The presentation of the inaugural Arizona Concours d’Elegance at The Arizona Biltmore is the ultimate chapter in the maturation of Arizona’s auction week. Its only surprise — because it was exceptionally successful and well-attended — is that it took this long for the Arizona car community to realize the opportunity and take advantage of it.
Arizona’s auction week started forty-plus years ago as a few local car guys, notably Tom Barrett and Russ Jackson, getting together with some similarly inclined friends to swap cars and money. Like the car collecting hobby, it grew slowly but steadily until its centerpiece, the Barrett-Jackson auction, became a destination event that kicked off and defined the hobby and the market.
Eventually others — Kruse, Mitch Silver and most notably RM — took advantage of the visibility and travel plans of collectors to add their own notes of interest and enthusiasm to the week. Barrett-Jackson itself grew from ‘The World’s Greatest Collector Car Auction’ into the ‘event’ that it is today. Russo and Steele spun out of Barrett-Jackson with its own fast-paced style.
Gooding & Company and most recently Bonhams brought their own contacts, expensive cars and bidders to the week, adding to the critical mass of collectors that make ‘Scottsdale’ — because that’s how everyone describes it, in deference to the location of the event that defined the week, Barrett-Jackson — a venue that anyone with an interest in old cars has to consider, if not attend.
Uniquely, ‘Scottsdale’ has been a gathering built around commerce. Other great and important collector car auctions have developed around events — Pebble Beach, Goodwood, Rétromobile, the Monaco GP Historique, for instance. Scottsdale, until 2014, was all about commerce, bereft of a show, tour or vintage racing event.
The local community finally got it, and pulled it together, this year with the Arizona Concours d’Elegance. And they did it right.
Set at the uber-luxurious Arizona Biltmore, the 2014 Arizona Concours d’Elegance drew largely from local collectors, giving spectators a chance to experience the breadth and depth of the Arizona car culture that is infrequently seen. Nearly 80 cars were on the finely manicured lawns of the Biltmore, ranging from Alan Travis’s 1905 Mitchell (which stood quietly ticking over at about 140 rpm – a figure calculated by counting the individual cycles of an overhead intake valve — most of the day) to the Pagani Huayra and McLaren MP4-12 on the display of McLaren Scottsdale.
The Concours Committee succeeded in generating a substantial crowd, displayed the cars to advantage and, despite a somewhat cramped setting, brought the class winners across the ramp efficiently and quickly. If there were hiccups — and in any event of this nature and scope there inevitably are — they were invisible. A concours of many years’ standing would have been proud to have their event proceed as smoothly as the inaugural Arizona Concours d’Elegance at The Arizona Biltmore.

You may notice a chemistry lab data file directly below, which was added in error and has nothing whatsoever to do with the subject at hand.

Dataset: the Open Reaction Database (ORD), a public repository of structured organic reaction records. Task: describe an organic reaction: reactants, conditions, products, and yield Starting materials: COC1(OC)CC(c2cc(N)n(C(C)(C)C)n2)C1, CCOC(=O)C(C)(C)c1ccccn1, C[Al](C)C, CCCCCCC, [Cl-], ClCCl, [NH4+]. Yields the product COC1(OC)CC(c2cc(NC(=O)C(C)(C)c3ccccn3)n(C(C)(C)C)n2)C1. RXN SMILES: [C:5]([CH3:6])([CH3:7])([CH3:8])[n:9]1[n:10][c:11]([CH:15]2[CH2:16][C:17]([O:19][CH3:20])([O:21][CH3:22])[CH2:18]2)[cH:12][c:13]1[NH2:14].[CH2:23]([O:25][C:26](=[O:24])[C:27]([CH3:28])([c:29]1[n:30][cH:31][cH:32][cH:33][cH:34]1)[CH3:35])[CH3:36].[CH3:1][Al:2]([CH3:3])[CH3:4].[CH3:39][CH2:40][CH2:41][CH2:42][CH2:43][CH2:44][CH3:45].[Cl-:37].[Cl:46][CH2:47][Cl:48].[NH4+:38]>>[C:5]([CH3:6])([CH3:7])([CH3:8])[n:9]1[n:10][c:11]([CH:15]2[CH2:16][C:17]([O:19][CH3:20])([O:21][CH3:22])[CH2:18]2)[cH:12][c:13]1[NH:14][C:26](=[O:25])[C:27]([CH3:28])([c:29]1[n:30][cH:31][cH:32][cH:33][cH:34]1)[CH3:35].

Skeptics (and precise word smiths) are reluctant to employ the inherently incorrect term, ‘first annual’, but in the case of the Arizona Concours d’Elegance at The Arizona Biltmore it is appropriately and expectantly used. This was a first class event, pulled off professionally, with style and class in a first class venue that brings the Arizona auction week the quality concours that it has long needed and is a good and sufficient reason to arrive on Saturday, as well as to attract entries from collectors outside Arizona to subsequent Concours.
2014 Arizona Concours d’Elegance – Photo Gallery (click image for larger picture and description)
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Arizona Concours d’Elegance 2014 – Class Winners
Best of Show – 1925 Hispano-Suiza H6B Cabriolet de Ville, Donald Nichols, Lompoc, CA
Antique — 1907 Panhard et Lavassor T-3, John Konwiser, Scottsdale, AZ Full Classic American Open — 1934 Buick Convertible Coupe, Lee Gurvey, Scottsdale, AZ Full Classic American Closed — 1934 Packard 1104 2/4 Coupe, Sharon Briskman, Scottsdale, AZ Full Classic European — 1925 Hispano-Suiza H6B Cabriolet de Ville, Donald Nichols, Lompoc, CA Pre-war Rolls-Royce and Bentley — 1936 Rolls-Royce Sedanca de Ville, Jeffrey McKee, Phoenix, AZ 100th Anniversary Maserati — 1937 Maserati 6 CM Grand Prix, Bill and Linda Pope, Paradise Valley, AZ Pre-war European Sports and Racing — 1938 Jaguar SS 100 3.5-liter, Philippe Reyns, Chandler, AZ Avant Garde — 1938 Steyr 220 Roadster, Peter Boyle, Oil City, PA Post-war Racing — 1951 Schroeder/Stevens Indianapolis Racer, Gary Schroeder, Burbank, CA Iconic Post-war American — 1952 Hudson Hornet, Jon Andersen, Murray, UT Post-war Mercedes-Benz — 1957 Mercedes-Benz 300SL Roadster, Grant and Judy Beck, Scottsdale, AZ Post-war European Sports Cars — 1964 Ferrari 250 GT/L ‘Lusso’, Tony Shooshani, Beverly Hills, CA Exotic — 1971 Ferrari 246 GT Dino, Pietro DiLeonardo, Glendale, AZ Post-war Preservation — 1967 Ferrari 330 GTC, Todd Reeg, Scottsdale, AZ
Arizona Concours d’Elegance 2014 – Special Award Winners
Most Elegant Pre-War — 1938 Steyr 220 Roadster, Peter Boyle, Oil City, PA Most Elegant Post-War — 1955 Maserati A6G Frua Spider, Thomas Mittler Estate, Mishawaka, IN Honorary Judges Award — 1930 Packard 745 Convertible Victoria, Steve Snyder, Orange, CA and 1928 Bentley 4.5-liter Le Mans, Bennett Dorrance, Scottsdale, AZ Director’s Choice — 1907 Renault A1 35-45, Alan Travis, Phoenix, AZ Frank Lloyd Wright Taliesin West Distinguished Design — 1936 Delahaye 135 Competition Cabriolet, Ken and Ann Smith, La Jolla, CA Historic Vehicle Association — 1924 Hispano-Suiza Dual Cowl Sport Phaeton, William Ingler, Scottsdale, AZ Make-A-Wish Kid’s Choice – 1939 Bugatti T57C Galabier, Bill and Linda Pope, Paradise Valley, AZ